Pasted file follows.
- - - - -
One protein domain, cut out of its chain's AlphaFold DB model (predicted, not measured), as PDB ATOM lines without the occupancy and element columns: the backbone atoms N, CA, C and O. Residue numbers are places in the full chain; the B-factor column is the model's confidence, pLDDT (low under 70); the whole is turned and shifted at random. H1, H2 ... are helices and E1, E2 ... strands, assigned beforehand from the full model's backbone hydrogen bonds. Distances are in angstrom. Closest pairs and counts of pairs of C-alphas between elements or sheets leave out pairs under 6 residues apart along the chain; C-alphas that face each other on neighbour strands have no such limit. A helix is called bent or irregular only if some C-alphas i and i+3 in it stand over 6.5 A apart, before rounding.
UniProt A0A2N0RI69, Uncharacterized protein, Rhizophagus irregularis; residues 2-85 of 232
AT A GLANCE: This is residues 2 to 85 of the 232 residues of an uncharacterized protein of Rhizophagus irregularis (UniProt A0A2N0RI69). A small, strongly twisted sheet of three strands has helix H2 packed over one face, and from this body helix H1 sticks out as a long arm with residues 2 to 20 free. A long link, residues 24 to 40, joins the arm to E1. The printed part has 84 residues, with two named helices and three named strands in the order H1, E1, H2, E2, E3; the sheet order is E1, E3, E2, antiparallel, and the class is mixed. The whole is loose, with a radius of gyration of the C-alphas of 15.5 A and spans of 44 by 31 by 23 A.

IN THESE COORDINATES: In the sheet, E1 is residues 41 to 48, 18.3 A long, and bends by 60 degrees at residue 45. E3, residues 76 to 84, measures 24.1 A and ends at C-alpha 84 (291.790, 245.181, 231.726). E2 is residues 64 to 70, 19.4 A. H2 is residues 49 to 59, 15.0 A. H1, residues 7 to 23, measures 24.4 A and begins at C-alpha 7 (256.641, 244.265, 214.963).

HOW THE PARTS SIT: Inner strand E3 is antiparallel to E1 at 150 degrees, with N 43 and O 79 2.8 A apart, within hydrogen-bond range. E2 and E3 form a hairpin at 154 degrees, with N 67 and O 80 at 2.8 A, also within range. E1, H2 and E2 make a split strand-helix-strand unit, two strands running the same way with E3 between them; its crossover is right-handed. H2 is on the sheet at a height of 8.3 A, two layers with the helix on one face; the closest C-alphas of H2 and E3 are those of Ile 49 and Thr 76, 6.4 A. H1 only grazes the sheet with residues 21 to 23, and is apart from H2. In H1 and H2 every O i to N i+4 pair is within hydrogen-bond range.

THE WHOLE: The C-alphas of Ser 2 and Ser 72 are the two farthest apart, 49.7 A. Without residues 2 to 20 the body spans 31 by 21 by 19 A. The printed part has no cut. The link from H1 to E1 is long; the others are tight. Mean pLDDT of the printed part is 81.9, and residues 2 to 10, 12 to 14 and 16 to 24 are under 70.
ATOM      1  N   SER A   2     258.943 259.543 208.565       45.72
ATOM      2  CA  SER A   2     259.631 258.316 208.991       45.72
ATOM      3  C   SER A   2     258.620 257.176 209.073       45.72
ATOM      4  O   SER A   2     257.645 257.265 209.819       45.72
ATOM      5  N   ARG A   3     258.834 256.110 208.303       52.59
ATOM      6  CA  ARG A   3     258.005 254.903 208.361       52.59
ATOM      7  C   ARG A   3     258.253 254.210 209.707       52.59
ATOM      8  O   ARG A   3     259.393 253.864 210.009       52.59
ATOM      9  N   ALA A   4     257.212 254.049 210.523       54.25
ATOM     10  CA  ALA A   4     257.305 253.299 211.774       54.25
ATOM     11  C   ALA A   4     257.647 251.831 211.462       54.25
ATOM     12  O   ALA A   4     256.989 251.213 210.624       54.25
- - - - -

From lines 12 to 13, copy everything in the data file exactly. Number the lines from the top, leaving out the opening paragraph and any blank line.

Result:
ATOM      7  C   ARG A   3     258.253 254.210 209.707       52.59
ATOM      8  O   ARG A   3     259.393 253.864 210.009       52.59